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It’s 2016: Let’s Talk Dollars and Sense about Talent

TalkDollarsandSenseAboutTalentCEOs can easily explain details of their revenue targets, sales projections, manufacturing costs, and new customer acquisition cost. But even though human resource expenses usually make up more than 60% of the budget, most CEOs cannot answer questions like:

  • What kind of employees do we need to meet revenue targets and sales goals?
  • How much of that kind of talent do we have on staff today?
  • In 2015, how much did we spend on hiring?
  • In 2015, how much did bad hires cost us?

Building the right employee team is a business challenge that desperately needs CEO attention. Unfortunately CEOs don’t usually learn about talent management – it isn’t sexy enough for most B-schools.

Fortunately a lot is known about how to measure talent success and hire the right people.

Think about your current employees and their financial impact. For example, think about the top sales rep – what would it mean to the bottom line if the company found two more employees who could perform like that? How about customer service – would customer retention improve if there were a few more amazing customer service employees? And your tech staff – if you had the right ones, could there be less re-work on technology systems?

When CEOs begin to pay attention to employee quality and hiring success, the result has a high ROI. The business gets clarity about the talent it needs. Getting the right employees on the team can increase productivity, revenue, and profit by 20% – 60%.

CEOs can begin to get managers focused on talent by collecting baseline information using three talent measures:

  • revenue per employee
  • turnover
  • cost to hire.

These data instantly improve a CEO’s understanding of the relationship between talent and financial performance which in turn supports better human capital decisions and a better bottom line. Get started by using these three formulas.

Revenue per Employee

Revenue per employee is a measure of how efficiently an organization manages employees. Generally, higher revenue per employee is positive. Over time rising revenue per employee indicates increased efficiency, which should lead to better margins and improved profitability. Comparing Revenue per Employee to other organizations in the same industry may be helpful.


R = Revenue per Employee

TR = Total Annual Revenue

AEFY = Average number of employees during the fiscal year


Because human capital plays such a large role in a firm’s financial performance, the negative impact of employee turnover should get the CEO worried: costs to replace employees are significant and the link between high turnover and lower financial performance is strong1. When employees leave, their knowledge and skills walk out the door with them…and so do their customer relationships.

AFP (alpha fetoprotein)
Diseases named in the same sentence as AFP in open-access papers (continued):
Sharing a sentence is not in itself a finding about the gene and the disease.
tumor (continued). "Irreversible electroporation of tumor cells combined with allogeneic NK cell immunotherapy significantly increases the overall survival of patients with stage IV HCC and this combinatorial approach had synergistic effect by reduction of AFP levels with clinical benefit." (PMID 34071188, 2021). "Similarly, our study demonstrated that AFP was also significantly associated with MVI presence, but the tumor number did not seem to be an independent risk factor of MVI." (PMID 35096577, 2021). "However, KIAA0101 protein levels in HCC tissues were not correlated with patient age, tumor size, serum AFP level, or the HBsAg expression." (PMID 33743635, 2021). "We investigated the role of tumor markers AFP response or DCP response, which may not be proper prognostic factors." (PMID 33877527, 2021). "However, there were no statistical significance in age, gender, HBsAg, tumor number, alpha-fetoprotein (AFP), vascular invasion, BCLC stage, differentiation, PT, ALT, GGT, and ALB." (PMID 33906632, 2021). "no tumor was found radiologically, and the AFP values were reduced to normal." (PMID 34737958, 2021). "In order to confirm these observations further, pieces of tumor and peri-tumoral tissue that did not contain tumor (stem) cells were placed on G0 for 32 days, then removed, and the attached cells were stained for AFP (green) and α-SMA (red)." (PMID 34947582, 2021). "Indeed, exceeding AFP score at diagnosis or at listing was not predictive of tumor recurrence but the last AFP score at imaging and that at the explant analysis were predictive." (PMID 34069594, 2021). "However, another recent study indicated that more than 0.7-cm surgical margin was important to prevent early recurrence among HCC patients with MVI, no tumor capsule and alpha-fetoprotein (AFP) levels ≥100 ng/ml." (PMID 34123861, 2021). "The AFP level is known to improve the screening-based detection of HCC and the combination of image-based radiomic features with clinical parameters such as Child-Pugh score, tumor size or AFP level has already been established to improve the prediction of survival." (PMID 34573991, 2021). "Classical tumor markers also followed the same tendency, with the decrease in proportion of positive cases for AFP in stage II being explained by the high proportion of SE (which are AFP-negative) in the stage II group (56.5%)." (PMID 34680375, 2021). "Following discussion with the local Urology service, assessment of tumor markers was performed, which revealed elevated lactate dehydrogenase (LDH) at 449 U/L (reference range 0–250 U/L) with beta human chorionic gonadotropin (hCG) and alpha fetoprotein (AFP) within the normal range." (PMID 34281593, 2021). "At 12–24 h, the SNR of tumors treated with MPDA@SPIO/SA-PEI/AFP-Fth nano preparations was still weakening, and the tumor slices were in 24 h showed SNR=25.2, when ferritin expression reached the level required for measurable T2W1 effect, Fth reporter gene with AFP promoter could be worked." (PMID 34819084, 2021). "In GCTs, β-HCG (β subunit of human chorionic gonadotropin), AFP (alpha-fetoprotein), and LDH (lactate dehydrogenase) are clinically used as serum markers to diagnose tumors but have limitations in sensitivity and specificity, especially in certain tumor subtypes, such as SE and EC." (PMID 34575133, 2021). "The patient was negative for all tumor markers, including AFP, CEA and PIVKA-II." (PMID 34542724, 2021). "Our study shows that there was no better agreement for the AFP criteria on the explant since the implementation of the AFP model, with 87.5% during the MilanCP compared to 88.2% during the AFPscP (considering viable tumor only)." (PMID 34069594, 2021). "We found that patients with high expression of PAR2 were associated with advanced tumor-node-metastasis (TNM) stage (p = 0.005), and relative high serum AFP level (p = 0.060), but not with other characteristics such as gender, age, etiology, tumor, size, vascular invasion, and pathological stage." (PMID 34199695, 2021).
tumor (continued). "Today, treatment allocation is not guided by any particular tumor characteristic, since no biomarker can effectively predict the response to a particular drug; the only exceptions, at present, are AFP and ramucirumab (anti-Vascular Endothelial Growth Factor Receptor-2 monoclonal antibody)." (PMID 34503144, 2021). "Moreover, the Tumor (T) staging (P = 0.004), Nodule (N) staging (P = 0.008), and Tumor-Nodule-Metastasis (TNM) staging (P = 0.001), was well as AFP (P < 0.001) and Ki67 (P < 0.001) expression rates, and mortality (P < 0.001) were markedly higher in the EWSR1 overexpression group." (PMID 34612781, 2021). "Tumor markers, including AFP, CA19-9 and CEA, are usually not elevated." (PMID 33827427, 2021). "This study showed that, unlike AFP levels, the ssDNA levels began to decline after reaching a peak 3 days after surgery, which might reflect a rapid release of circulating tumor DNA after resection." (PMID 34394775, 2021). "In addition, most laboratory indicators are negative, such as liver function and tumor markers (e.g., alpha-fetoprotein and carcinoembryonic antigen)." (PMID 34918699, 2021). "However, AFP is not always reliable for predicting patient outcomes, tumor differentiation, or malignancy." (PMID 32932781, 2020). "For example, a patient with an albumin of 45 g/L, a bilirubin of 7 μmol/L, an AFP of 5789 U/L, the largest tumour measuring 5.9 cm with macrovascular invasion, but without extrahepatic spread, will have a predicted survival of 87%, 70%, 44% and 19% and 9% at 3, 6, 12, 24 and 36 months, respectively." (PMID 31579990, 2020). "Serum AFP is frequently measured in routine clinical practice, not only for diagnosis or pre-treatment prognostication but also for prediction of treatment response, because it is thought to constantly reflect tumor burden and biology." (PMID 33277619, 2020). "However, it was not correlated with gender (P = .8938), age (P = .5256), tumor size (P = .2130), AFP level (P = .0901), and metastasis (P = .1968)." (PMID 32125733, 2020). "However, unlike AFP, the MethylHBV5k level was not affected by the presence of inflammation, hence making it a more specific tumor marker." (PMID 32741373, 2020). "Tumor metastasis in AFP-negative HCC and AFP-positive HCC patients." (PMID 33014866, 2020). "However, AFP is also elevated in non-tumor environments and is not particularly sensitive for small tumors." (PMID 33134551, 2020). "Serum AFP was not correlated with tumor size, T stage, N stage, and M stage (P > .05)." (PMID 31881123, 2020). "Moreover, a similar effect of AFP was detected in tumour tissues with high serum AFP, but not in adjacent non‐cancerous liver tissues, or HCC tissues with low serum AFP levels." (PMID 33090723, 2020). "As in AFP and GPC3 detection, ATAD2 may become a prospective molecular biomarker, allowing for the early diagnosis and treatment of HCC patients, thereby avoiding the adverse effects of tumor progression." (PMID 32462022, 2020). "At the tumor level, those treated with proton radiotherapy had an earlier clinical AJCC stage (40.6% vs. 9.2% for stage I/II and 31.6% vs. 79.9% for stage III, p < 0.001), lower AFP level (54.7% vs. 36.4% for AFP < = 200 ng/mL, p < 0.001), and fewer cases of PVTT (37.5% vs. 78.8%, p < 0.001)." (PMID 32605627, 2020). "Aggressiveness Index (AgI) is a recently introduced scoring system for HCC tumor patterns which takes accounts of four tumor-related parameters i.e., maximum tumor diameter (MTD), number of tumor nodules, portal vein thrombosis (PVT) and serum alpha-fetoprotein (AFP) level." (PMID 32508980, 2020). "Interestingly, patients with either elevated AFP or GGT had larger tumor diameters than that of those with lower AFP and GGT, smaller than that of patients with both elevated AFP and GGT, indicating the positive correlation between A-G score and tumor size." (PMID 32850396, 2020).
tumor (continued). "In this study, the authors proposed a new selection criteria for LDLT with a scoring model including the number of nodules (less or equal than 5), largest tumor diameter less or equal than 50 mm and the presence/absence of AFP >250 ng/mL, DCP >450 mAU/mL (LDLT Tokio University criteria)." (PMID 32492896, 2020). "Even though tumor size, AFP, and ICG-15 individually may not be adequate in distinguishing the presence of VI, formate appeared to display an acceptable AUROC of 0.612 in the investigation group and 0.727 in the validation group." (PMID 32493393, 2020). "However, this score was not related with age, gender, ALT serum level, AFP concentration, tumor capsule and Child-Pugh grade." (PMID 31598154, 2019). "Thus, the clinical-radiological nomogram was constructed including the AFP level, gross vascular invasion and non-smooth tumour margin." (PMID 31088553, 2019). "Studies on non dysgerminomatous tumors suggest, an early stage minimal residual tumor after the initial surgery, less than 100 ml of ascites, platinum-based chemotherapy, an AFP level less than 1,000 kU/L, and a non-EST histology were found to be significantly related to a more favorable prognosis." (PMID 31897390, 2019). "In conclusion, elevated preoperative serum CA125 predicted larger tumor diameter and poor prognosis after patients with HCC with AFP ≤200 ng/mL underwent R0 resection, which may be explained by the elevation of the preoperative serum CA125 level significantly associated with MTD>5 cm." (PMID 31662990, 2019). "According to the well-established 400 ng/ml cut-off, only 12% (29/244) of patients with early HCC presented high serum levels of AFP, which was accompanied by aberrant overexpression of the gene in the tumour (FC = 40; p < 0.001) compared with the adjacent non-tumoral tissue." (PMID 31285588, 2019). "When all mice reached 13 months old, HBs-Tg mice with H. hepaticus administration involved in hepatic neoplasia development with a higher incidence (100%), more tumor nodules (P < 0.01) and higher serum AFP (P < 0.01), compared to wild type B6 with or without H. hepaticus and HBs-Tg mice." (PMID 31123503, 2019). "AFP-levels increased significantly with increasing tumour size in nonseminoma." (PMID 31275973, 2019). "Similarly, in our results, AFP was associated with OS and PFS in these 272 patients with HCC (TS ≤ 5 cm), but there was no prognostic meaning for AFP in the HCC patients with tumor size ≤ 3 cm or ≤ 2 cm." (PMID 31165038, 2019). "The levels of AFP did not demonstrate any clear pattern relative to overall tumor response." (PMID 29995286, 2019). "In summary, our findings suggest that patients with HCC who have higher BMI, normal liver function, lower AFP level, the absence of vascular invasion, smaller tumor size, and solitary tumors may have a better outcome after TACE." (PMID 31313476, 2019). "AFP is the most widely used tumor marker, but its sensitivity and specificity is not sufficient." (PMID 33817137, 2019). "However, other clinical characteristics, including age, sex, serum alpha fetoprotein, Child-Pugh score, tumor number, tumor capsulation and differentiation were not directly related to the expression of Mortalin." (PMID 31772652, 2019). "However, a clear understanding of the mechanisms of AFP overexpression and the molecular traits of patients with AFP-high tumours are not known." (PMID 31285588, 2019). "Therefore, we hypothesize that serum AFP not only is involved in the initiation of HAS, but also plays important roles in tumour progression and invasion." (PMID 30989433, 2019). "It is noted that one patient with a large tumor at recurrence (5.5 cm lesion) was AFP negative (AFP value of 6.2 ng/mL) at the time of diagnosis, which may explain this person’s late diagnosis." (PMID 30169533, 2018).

One of the highest costs related to turnover is the cost of lost productivity and the time it takes a replacement employee to ramp up. It takes at least six months for a new employee to learn the position and the organizational culture, longer for senior level new hires.

T = (NS / EE) X 100

T = Turnover

NS = Number of separations during the time period

EE = Number of employees during the time period

No matter how the economy is doing, the best employees always have job options and research finds the financial performance of organizations with lower turnover is significantly higher than those with high turnover.

Cost to hire

CEOs consistently report that finding the right talent is one of their biggest challenges. The cost to hire is substantial, but is rarely calculated – and that is a problem. The cost to hire a junior employee is easily more than $5000! Tracking cost to hire helps CEOs see the financial impact of turnover.

Measuring hiring cost helps focus attention on the business need to hire right and manage effectively to reduce turnover and costs. The typical total cost to hire one employee is 20% to 150% of annual salary. Actual costs vary as a function of the position— it costs more to fill positions that require special skills and advanced knowledge. Costs are even higher when you are hiring after making a hiring mistake.

Measure costs at the organization, division, and department levels to see evaluate the quality of hiring decisions across the organization2.

CH = (.25 x A$) x NH

CH = Cost to Hire

A$ = Average Annual Employee Salary

NH = Estimated Number of Hires in 2015

The best way to maximize the return on talent investment is for the CEO to work as closely with the HR director as with the CFO. The CEO should demand the same kind of accurate, timely data from HR as for finance, sales, or operations. The analysis of critical talent data leads a better bottom line.

1 Huselid, M. 1995. The impact of human resource management practices on turnover, productivity and corporate financial performance. Academy of Management Journal, 38(3): 635.

2 Soileau, Paula A. 2010. Quick Calculation of Hiring and Placement Costs. Unpublished documentation.

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